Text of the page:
Second shooting in week at naval site adds to Trump’s political woes
Saudi air force trainee kills three as job news boosts impeachment-facing president
US naval air station in Pensacola, Florida: Friday’s attack followed a US sailor shooting dead two workers there on Wednesday. Photograph: Patrick Nichols/US Navy
A Saudi air force trainee opened fire at a Naval Air Station in Florida on Friday, killing three people, immediately prompting questions about security at the Pensacola station military base.
US president Donald Trump said on Twitter that King Salman of Saudi Arabia had called to express his “sincere condolences and give his sympathies to the families and friends of the warriors who were killed and wounded in the attack”.
He said the king had told him the Saudi people were “greatly angered by the barbaric actions of the shooter, and that this person in no way shape or form represents the feelings of the Saudi people who love the American people”.
Friday’s attack, which unfolded in a classroom and left eight other people injured, was the second to occur at the site this week after a US sailor shot dead two workers at the base on Wednesday.
Speaking to journalists at a White House event, the president declined to comment on a possible motive for the attack. “It’s a horrible thing that took place and we’re getting to the bottom of it,” he said. “That’s all being studied now,” he said, when asked if it was being treated as a terrorist incident.
The US is a close ally of Saudi Arabia in the Middle East, despite last year’s killing of journalist Jamal Khashoggi in the Saudi consulate in Istanbul.
But Florida governor Ron DeSantis said the incident at the Pensacola base had raised questions.
“There’s obviously going to be a lot of questions about this individual being a foreign national, being a part of the Saudi air force and then to be here training on our soil,” he said. “The government of Saudi Arabia needs to make things better for these victims.”
The military base employs more than 16,000 members of the military and 7,400 civilians.
Local Republican congressman Matt Gaetz also suggested that terrorism could be a motive.
Mr Trump was speaking as new figures from the labour department showed a strengthening US economy – a boost for the US president as he faces a deepening impeachment inquiry.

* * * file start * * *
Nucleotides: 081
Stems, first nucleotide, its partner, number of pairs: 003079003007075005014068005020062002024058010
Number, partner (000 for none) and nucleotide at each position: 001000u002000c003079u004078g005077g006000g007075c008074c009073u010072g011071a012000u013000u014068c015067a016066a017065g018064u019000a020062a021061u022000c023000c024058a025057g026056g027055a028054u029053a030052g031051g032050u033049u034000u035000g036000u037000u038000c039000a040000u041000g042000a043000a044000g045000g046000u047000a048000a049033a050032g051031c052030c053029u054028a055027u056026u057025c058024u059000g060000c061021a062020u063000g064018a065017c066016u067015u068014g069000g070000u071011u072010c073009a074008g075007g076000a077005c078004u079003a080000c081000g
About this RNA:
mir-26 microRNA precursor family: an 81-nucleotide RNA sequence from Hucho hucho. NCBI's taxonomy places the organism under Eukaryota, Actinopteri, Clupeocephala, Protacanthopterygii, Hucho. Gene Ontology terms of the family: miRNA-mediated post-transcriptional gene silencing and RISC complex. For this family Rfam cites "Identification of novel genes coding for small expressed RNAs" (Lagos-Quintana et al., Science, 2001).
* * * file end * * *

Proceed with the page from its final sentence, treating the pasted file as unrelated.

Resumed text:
Figures from the department on Friday showed the US economy added 266,000 jobs last month, with the unemployment rate falling to 3.5 per cent. While some of the jump in employment reflected the return to work of thousands of General Motor workers following the end of a strike, the numbers beat analysts’ expectations and pointed to a buoyant labour market. “GREAT JOBS REPORT!” the president tweeted, arguing that the stock markets and economy would be “even better” without the “Radical Left, Do Nothing Democrats.”
Several Republicans seized on the data on Friday, calling on Democrats to focus on the positive economic story rather than the impeachment inquiry. The US economy is “on a roll” thanks to Mr Trump, Republican Steve Scalise said, claiming the numbers “could be even better if Dems would give up their partisan impeachment obsession & pass” trade legislation with Canada and Mexico.
On Thursday, House Speaker Nancy Pelosi announced that articles of impeachment would be drawn up against the president, making it highly likely Mr Trump will face an impeachment vote before Christmas.
The House Judiciary Committee will hold its second public hearing on Monday when it will hear evidence from investigators about Mr Trump’s behaviour in Ukraine. As the impeachment process heats up, 500 legal experts wrote an open letter asserting Mr Trump committed impeachable conduct in his dealings with Ukraine. The letter, published by the advocacy group Protect Democracy, states “there is overwhelming evidence that President Trump betrayed his oath of office by seeking to use presidential power to pressure a foreign government to help him distort an American election, for his personal and political benefit, at the direct expense of national security interests as determined by Congress”.
It adds: “His conduct is precisely the type of threat to our democracy that the Founders feared when they included the remedy of impeachment in the constitution.”